- 1332 waivers — Though not a Medicaid waiver, 1332 waivers can be used in conjunction with an 1115 in order to better align programs and outcomes. The 1332 waiver was created under the ACA to give states the room to innovative their approaches for providing access and coverage while still retaining core ACA protections and requirements.
What’s motivating states?
Every state can establish and adjust their Medicaid programs as long as it is within federal parameters. Through the use of state plan amendments and waivers, states can make multiple large or small changes to any number of aspects such as scope, eligibility levels, and populations. While there are many variations across states, it is possible to see several broad themes in current 1115 and 1332 waiver activity:
- Increasing beneficiary requirements — Many states are seeking authority to put enhanced requirements on both the traditional and expansion Medicaid populations. These requirements range from co-pays or premiums to curbing unhealthy behaviors like tobacco or drug use.
Some states are also looking to add a work requirement for certain Medicaid populations — an option not previously allowed by CMS. Set forth in guidance sent to state Medicaid directors on January 11, 2018, CMS outlined how states can institute 1115 waivers to promote “work and community engagement activities.” The agency has already approved three such waivers — Arkansas, Indiana, and Kentucky — and seven additional states (as of March 2018) have pending waivers with CMS. Other states have also expressed interest.
- Limiting program benefits — While there are still states seeking to expand their Medicaid programs, more states are looking to place tighter restrictions on them. In a variety of pending waivers before CMS, failure to comply with a requirement listed in the preceding bullet point is often coupled with restrictions on program benefits for a beneficiary. For example, states are seeking waivers to dis-enroll individuals for failure to pay premiums, and are instituting mandatory lock-out periods for beneficiary non-compliance. In addition, there are other pending waivers to reduce eligibility levels or institute lifetime limits for Medicaid coverage.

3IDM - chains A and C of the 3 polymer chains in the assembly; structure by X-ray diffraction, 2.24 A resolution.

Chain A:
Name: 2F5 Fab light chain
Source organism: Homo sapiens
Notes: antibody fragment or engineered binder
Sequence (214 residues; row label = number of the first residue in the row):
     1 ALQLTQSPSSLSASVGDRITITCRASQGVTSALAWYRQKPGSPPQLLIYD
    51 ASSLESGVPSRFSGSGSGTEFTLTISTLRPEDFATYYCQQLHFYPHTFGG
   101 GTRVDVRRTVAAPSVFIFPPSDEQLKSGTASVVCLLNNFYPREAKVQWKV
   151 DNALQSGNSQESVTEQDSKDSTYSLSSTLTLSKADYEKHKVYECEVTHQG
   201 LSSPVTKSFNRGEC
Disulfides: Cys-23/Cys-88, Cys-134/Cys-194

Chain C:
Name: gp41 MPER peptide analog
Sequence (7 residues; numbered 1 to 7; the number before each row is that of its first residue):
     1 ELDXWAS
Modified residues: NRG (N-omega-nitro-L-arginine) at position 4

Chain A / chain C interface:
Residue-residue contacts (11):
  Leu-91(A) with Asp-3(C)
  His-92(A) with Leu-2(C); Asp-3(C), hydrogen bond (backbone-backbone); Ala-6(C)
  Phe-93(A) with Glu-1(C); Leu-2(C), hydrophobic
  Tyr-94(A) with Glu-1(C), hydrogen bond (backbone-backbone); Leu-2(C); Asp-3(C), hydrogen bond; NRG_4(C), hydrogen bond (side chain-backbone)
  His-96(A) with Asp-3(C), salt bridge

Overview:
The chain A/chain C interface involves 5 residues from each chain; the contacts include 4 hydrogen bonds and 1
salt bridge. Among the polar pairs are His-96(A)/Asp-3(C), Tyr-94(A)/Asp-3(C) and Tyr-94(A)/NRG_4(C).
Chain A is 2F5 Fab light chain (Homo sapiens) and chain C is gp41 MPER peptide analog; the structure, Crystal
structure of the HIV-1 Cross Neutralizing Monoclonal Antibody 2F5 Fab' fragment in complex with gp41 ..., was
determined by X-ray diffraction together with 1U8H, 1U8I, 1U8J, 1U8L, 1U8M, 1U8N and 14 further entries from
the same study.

- Expanding access for behavioral health — States want to increase capacity under their Medicaid program for individuals with behavioral, mental health, or substance abuse disorders. The majority of this waiver activity is for substance abuse needs, particularly in light of the opioid epidemic. States are also seeking to waive payment limitations for Institutions for Mental Disease (IMDs).
- Reinsurance programs — While only a handful of states have sought 1332 waivers to date, the ones that have been approved have typically established a reinsurance program for the individual exchange market. Much of the uncertainty in this market relates back to the instability in funding of ACA-related cost-sharing reductions (CSRs) for qualifying individuals. With Congress failing to include funding for CSRs in its recently passed omnibus budget bill, expect interest in reinsurance programs to continue in order to shore up the individual exchange market and keep premiums down.
Watch these waivers
When a state pursues certain waivers and receives CMS’s approval, or is declined, it’s an indication to other states of which paths to pursue in their own waiver considerations.